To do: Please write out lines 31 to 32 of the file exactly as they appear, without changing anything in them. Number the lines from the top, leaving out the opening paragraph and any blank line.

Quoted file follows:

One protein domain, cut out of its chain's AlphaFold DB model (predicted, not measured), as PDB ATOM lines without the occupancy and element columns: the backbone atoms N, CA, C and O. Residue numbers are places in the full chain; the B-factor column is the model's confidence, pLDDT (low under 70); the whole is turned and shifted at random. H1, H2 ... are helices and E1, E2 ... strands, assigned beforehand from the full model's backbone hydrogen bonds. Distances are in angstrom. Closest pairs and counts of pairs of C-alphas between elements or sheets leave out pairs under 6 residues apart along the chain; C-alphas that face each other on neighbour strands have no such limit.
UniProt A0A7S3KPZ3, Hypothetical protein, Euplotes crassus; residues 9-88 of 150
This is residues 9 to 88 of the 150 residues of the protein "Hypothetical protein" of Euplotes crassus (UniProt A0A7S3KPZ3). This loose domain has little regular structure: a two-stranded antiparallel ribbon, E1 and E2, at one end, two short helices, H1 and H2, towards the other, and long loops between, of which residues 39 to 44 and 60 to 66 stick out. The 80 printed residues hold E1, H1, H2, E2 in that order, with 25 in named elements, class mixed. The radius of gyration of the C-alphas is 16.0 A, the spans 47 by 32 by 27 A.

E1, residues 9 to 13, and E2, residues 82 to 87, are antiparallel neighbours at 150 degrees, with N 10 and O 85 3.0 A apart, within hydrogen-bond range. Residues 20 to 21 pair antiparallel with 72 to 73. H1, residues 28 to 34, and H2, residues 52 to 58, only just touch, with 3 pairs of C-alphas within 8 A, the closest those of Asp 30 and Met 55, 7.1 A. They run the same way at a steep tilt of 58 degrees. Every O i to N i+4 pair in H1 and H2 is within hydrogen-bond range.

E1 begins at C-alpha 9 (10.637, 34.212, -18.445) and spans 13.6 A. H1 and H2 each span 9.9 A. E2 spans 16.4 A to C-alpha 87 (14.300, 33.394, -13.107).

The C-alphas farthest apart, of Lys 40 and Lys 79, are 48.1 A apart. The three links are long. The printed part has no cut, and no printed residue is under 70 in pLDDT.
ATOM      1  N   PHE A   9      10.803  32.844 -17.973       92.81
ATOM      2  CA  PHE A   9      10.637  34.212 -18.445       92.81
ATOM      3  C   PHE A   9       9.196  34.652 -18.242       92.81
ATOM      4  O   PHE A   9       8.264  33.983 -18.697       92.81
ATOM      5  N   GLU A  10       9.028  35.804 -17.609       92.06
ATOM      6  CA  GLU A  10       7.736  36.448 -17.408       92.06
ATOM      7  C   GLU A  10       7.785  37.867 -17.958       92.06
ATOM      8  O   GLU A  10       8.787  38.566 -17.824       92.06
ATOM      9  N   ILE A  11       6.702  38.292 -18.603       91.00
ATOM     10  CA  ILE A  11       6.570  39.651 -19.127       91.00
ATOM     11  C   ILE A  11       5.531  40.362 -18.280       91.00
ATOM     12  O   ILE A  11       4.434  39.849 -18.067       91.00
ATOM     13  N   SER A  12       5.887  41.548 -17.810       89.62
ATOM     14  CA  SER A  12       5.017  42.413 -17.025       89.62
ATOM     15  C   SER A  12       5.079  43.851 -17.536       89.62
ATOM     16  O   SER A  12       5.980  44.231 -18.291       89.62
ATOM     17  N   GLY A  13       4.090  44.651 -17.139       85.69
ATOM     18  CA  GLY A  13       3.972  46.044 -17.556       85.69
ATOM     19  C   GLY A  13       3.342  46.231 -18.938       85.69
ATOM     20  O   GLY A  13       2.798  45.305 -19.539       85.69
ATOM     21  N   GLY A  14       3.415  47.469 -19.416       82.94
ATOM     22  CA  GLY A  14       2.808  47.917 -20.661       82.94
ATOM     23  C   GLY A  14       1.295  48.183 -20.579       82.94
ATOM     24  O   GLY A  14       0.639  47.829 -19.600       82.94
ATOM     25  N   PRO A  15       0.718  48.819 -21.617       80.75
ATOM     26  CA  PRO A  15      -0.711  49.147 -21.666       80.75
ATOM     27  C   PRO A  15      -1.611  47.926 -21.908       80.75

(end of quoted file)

ATOM     26  CA  PRO A  15      -0.711  49.147 -21.666       80.75
ATOM     27  C   PRO A  15      -1.611  47.926 -21.908       80.75